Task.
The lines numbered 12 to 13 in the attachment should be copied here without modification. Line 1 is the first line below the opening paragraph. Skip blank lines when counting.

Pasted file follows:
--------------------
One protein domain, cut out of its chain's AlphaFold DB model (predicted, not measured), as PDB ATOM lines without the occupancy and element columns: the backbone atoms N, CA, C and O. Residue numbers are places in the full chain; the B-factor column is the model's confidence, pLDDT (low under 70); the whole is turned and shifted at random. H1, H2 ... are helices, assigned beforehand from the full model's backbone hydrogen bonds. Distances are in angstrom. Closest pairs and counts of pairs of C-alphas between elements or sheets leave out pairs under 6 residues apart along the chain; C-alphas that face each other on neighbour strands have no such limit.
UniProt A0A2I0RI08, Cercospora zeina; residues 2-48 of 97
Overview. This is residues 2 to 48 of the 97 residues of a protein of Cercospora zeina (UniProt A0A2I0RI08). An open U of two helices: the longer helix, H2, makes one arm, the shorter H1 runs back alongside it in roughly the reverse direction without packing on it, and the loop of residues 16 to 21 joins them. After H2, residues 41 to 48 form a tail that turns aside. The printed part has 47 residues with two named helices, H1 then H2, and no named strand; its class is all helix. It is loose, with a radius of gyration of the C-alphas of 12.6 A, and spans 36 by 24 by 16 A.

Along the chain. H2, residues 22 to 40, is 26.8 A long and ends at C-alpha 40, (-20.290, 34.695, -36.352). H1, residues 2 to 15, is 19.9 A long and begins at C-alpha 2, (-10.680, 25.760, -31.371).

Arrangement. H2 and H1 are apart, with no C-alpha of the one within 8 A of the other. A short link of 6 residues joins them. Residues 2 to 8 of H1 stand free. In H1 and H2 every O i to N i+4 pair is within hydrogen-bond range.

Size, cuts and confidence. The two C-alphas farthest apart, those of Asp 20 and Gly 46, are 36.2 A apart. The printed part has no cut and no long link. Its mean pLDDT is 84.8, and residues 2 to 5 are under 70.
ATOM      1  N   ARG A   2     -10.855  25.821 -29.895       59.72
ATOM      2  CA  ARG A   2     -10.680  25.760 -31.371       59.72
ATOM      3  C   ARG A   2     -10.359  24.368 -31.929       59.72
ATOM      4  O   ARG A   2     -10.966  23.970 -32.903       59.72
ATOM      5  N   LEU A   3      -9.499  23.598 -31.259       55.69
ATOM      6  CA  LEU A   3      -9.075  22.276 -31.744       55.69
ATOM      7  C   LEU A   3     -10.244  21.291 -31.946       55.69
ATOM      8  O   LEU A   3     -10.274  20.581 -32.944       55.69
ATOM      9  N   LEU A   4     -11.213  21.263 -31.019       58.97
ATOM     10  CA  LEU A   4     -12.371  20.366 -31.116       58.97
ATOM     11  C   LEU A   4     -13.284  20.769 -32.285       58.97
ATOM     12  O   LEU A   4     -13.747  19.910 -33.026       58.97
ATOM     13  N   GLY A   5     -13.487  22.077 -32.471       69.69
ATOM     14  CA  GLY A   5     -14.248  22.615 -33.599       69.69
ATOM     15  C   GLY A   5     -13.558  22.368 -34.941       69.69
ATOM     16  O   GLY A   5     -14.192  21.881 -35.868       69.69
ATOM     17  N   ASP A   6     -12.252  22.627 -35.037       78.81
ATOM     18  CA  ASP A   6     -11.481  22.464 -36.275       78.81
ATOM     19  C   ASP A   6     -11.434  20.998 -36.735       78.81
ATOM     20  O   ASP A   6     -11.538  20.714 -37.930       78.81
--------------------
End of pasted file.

ATOM      7  C   LEU A   3     -10.244  21.291 -31.946       55.69
ATOM      8  O   LEU A   3     -10.274  20.581 -32.944       55.69